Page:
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Title: EMERGENCE DATE AFFECTS GROWTH AND FECUNDITY OF REDROOT PIGWEED

Author
item USCANGA-MORTERA, EBANDRO
item Forcella, Frank
item GUNSOLUS, JEFF

Submitted to: North Central Weed Science Society US Proceedings
Publication Type: Abstract Only
Publication Acceptance Date: 12/5/2002
Publication Date: 12/5/2002
Citation: USCANGA-MORTERA, E., FORCELLA, F., GUNSOLUS, J. EMERGENCE DATE AFFECTS GROWTH AND FECUNDITY OF REDROOT PIGWEED. NORTH CENTRAL WEED SCIENCE SOCIETY ABSTRACTS. 2002. v. 57. p. 116.

Interpretive Summary:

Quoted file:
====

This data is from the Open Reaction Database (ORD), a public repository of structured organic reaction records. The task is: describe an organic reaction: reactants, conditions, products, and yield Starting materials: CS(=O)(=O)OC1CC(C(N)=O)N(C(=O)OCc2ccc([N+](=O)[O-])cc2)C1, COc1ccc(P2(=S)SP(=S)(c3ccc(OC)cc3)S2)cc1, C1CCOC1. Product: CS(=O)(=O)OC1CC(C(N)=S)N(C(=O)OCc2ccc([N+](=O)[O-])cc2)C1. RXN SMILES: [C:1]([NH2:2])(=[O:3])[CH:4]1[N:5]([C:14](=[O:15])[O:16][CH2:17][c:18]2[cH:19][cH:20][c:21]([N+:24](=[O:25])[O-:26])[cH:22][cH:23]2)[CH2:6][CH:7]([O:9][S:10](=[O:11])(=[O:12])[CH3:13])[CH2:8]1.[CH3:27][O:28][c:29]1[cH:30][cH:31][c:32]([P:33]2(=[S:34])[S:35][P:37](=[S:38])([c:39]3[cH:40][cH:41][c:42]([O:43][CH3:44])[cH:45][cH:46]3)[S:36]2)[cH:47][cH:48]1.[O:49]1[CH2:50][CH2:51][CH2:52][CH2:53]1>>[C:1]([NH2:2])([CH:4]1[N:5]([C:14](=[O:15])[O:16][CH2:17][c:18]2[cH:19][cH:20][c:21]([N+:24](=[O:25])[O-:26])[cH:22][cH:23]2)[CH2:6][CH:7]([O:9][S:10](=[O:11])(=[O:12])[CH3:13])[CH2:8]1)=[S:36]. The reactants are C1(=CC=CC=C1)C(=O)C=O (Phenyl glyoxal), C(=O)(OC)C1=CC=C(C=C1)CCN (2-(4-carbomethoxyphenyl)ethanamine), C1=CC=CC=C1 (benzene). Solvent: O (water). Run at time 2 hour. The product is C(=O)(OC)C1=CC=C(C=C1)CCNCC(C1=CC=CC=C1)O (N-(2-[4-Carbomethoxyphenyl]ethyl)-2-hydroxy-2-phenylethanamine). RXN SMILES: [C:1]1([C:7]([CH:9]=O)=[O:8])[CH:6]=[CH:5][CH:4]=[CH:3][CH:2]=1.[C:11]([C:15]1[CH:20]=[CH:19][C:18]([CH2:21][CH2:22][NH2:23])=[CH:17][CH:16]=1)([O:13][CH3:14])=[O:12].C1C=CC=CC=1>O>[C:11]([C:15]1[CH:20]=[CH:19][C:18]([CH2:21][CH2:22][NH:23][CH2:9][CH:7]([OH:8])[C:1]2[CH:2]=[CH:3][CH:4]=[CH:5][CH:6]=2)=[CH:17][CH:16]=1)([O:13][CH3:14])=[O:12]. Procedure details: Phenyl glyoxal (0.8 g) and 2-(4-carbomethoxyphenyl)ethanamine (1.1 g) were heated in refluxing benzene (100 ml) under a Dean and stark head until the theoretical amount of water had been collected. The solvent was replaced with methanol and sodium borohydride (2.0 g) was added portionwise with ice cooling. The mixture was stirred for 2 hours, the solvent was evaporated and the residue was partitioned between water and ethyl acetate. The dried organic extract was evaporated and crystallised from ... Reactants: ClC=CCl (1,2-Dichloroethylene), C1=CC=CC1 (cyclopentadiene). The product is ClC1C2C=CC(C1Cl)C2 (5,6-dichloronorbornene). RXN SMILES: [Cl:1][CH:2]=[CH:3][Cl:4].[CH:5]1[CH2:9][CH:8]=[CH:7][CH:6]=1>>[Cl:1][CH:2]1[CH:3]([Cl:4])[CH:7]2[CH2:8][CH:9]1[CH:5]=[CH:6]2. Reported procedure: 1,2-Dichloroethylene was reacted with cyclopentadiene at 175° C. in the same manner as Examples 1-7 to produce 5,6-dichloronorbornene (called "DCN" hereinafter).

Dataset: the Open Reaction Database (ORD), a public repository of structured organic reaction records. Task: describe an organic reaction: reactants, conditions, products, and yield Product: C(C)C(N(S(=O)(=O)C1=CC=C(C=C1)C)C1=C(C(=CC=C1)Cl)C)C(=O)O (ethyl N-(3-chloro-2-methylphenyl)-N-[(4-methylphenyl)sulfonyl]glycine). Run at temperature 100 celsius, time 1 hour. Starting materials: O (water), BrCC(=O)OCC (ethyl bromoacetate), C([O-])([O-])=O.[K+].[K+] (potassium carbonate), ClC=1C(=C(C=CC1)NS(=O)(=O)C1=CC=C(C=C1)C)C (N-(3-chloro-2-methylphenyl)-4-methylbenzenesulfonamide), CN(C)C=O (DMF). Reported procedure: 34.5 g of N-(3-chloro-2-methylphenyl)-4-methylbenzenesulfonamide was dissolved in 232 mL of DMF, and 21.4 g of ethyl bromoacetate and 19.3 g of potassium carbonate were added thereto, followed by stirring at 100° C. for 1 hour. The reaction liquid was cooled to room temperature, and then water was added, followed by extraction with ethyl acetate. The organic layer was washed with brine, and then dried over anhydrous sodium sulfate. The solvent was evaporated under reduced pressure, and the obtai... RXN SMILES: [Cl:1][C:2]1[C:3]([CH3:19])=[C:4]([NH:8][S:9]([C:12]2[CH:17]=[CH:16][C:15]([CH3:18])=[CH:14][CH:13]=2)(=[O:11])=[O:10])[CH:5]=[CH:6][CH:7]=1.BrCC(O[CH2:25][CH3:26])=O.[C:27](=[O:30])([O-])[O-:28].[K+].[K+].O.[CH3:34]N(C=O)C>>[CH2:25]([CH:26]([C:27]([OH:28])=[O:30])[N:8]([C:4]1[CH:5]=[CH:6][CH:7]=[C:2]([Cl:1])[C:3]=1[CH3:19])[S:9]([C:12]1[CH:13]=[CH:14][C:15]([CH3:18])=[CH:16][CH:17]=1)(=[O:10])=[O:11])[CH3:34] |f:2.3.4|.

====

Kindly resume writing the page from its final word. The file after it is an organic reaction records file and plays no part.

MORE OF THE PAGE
Technical Abstract: New cropping systems such as minimum tillage coupled with the use of Roundup-Ready cultivars, has created a favorable environment for success of redroot pigweed (Amaranthus retroflexus). This species sometimes escapes control because of delayed seedling emergence. Our objectives were to determine (a) the effect of simulated emergence date (transplanting date) on seed production of redroot pigweed that potentially could escape control under the Roundup-Ready system, and (b) the effect of soybean and corn competition on the growth and seed production of redroot pigweed "emerging" at different times. Seedlings emerging in greenhouse conditions were placed both outside (monoculture) and inside of soybean and corn plots on June 4, June 18, July 2 and July 16 in both 2001 and 2002 in western Minnesota. Seedlings were placed in the middle two crop rows (76 cm wide), spaced 25 cm apart, and monitored periodically for several gross morphological characteristics that might be associated with fecundity. Plant dry weight and seed production were determined at the end of the growing season. Seed production of redroot pigweed was not affected significantly by emergence date for plants in monoculture, but it was affected significantly by emergence date for plants growing in association with crops. Plants emerging late produced fewer seeds than plants emerging early. Redroot pigweed plants growing in association with either soybean or corn produced almost no seeds if they emerged >28 days after crop emergence. However, for plants emerging 0 through 14 days after the crop, those growing in soybean produced about twice as many seeds as those growing in corn.